It’s Peggy that notices Ivchenko is communicating in Morse Code, and also manages to figure out what he’s translating: the Leviathan is coming. But Ivchenko’s not totally daft and figures out he’s been exposed, after watching Sousa and Thompson walk into the opposite building. He uses the moment to take advantage of his hypnotic ring and brainwash Dooley, sending him into a flashback with his wife and children. It’s interesting that we saw Ivchenko in two such situations — overseeing Dooley’s fantasy, and also being at the bedside of the man at the beginning of the episode; it’s also not confirmed that this was Sousa but given the leg amputation and the way the episode began, I wouldn’t suggest otherwise. And did you catch the book at the beginning of the episode, specifically referencing Dr. Faustus? Yep — Dr. Ivchenko is actually Dr. Fennhoff, aka Dr. Faustus, aka the villain popular in the Captain America comics for brainwashing Steve Rogers, among other things. How’s that for an Easter egg?

Ivchenko manages to get Dooley into the room housing Stark’s inventions where they steal #17, an invention Ivchenko sorely wants. My first thought was that the show would make us wait until next week for the reveal of what was inside, and my second thought was that perhaps it was the cryogenic arm of Bucky Barnes, aka the Winter Soldier. I was wrong on both counts, as the suitcase was delivered via Dottie to a movie theatre (under the guise of a baby in a carriage), and although an actual explanation for the weapon has yet to be revealed, it appeared to be something that turned people violent. I’m continually amazed at just how dark this show is. Marvel isn’t pulling punches when it comes to storytelling, and I’m so glad that they’re going above and beyond in this way. From the Black Widow flashbacks a few episodes earlier to Dooley’s suicide, there’s no holding back, and it’s great to see this amount of creative freedom.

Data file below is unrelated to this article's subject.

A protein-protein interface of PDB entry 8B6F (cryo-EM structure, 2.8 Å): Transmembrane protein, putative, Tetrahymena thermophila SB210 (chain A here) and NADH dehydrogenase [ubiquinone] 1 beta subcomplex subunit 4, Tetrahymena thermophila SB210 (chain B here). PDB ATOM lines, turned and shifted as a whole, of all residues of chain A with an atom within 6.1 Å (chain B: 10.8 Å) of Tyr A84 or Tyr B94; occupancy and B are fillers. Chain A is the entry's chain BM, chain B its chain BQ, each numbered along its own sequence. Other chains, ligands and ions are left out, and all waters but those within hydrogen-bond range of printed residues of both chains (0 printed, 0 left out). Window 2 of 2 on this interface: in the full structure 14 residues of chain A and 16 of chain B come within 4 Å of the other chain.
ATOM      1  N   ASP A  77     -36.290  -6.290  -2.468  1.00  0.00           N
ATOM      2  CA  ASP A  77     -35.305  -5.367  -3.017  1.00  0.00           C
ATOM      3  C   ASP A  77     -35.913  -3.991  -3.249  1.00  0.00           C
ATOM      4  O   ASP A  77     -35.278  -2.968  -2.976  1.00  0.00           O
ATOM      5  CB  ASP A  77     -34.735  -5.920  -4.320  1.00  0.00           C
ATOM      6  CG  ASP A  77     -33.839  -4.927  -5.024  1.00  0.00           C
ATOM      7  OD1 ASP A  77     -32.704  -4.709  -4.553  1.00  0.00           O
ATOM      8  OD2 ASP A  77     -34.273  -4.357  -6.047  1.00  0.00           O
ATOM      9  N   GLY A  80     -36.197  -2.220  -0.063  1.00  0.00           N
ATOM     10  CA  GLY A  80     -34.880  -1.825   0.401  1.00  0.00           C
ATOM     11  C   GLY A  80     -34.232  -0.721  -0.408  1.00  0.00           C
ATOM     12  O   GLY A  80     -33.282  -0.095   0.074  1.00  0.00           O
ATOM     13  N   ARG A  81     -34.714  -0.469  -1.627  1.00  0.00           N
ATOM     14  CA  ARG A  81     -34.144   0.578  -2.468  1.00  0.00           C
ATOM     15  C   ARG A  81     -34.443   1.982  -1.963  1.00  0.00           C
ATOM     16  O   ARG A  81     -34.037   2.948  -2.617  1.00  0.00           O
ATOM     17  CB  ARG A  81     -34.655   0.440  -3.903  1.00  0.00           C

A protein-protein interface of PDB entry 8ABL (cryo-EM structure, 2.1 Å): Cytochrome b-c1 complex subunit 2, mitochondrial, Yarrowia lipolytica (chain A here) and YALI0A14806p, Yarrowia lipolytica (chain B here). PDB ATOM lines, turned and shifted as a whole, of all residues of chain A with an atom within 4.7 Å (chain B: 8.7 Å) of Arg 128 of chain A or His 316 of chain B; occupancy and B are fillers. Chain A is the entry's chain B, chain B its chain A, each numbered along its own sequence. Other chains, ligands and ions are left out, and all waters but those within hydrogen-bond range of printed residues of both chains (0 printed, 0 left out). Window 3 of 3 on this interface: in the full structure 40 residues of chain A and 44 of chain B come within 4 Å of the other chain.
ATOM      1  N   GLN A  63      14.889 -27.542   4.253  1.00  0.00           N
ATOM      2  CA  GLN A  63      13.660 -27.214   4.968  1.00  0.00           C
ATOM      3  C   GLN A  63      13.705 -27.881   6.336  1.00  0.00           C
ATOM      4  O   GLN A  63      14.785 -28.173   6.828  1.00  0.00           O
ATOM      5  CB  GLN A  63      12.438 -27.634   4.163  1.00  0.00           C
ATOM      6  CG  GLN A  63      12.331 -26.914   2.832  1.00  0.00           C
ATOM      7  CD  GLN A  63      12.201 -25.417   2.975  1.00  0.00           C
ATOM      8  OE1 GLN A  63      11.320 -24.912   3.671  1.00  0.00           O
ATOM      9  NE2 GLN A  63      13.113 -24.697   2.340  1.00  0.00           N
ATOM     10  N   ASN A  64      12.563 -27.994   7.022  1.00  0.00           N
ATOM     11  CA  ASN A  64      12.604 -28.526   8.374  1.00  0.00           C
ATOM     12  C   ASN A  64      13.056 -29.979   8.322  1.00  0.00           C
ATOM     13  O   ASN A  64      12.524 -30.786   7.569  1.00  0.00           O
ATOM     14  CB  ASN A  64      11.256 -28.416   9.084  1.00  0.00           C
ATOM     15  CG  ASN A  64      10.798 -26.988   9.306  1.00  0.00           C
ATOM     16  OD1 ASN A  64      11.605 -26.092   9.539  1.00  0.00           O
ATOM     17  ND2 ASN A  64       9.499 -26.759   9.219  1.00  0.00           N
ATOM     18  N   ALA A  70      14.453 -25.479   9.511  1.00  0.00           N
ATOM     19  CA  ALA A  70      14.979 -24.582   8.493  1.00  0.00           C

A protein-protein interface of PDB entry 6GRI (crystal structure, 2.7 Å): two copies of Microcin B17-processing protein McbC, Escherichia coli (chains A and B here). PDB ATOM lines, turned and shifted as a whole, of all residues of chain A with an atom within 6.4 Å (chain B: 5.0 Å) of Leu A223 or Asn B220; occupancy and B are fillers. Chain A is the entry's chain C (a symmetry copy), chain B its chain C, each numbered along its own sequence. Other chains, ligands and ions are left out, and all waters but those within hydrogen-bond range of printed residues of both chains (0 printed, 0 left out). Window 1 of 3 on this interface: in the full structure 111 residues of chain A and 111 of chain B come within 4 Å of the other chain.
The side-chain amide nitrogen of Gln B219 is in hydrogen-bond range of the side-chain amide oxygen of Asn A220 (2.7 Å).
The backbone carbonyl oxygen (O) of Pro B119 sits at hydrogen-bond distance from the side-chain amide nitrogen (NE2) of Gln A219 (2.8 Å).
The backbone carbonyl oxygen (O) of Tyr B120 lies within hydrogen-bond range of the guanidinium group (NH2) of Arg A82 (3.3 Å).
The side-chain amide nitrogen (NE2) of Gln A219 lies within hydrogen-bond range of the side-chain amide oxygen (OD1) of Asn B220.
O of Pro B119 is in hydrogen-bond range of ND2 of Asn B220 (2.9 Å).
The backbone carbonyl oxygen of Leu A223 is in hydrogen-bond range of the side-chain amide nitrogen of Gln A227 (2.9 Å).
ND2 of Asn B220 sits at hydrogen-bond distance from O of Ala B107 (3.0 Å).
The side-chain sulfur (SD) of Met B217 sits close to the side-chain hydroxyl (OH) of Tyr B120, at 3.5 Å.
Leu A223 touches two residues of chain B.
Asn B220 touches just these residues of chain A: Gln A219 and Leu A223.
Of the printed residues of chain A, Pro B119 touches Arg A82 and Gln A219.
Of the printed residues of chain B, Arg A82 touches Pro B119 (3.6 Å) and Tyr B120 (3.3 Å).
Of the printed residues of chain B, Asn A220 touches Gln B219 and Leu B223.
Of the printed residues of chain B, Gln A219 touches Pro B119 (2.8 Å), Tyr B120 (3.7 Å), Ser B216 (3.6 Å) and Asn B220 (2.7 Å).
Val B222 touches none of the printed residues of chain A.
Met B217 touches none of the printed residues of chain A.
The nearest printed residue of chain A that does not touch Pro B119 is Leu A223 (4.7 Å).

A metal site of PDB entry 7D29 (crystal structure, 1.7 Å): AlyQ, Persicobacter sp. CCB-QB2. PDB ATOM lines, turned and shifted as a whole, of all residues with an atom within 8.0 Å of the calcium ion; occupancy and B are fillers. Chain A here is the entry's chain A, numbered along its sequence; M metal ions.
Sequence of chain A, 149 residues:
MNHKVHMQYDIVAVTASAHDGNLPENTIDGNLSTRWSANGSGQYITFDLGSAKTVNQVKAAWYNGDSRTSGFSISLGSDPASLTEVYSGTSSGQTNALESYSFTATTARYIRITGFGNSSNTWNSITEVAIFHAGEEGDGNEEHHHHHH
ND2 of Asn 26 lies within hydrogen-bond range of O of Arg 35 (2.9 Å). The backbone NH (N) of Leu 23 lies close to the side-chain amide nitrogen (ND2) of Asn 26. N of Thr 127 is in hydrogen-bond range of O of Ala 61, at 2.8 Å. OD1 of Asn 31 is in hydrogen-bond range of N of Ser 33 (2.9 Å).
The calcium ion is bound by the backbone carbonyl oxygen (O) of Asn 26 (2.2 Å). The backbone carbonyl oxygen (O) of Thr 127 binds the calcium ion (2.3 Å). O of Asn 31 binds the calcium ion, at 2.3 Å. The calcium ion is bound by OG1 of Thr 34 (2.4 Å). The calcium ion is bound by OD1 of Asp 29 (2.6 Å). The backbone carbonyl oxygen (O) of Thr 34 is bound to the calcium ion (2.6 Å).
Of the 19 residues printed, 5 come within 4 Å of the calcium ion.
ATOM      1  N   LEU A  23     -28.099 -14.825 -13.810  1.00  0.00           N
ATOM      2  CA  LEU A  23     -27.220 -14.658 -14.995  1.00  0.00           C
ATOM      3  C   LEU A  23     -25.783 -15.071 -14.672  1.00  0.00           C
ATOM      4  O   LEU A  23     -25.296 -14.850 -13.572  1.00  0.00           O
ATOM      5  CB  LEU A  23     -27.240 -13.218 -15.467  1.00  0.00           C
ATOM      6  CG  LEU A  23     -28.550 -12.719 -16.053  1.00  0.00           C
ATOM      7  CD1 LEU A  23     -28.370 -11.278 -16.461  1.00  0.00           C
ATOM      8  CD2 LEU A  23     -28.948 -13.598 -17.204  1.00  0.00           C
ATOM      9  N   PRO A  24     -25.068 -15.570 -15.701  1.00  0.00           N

Ivchenko ends up killing Dooley when he traps him in another one of Stark’s inventions (a vest that’s unstable and will likely explode given its unpredictability) and Dooley ends up taking the fall for himself, while the SSR spends the last moments of the episode mourning the loss of yet another co-worker. Peggy, meanwhile, blames herself for the troubles brought on since agreeing to work for Stark, though Jarvis attempts to talk her out of her guilt in the way that only someone who understands her situation can.

It leaves us in an interesting place for next week — Peggy almost-but-not-quite trusted by her peers as they prepare to take down Leviathan once and for all, Stark’s weapons unleashed on the world in perhaps not the best way, Dottie and Faustus still on the loose and the SSR shattered by their latest setback. With the stage set for an inevitable Howard Stark return, it’s fair to say next week’s finale will be one to remember…and I can’t wait to see what happens.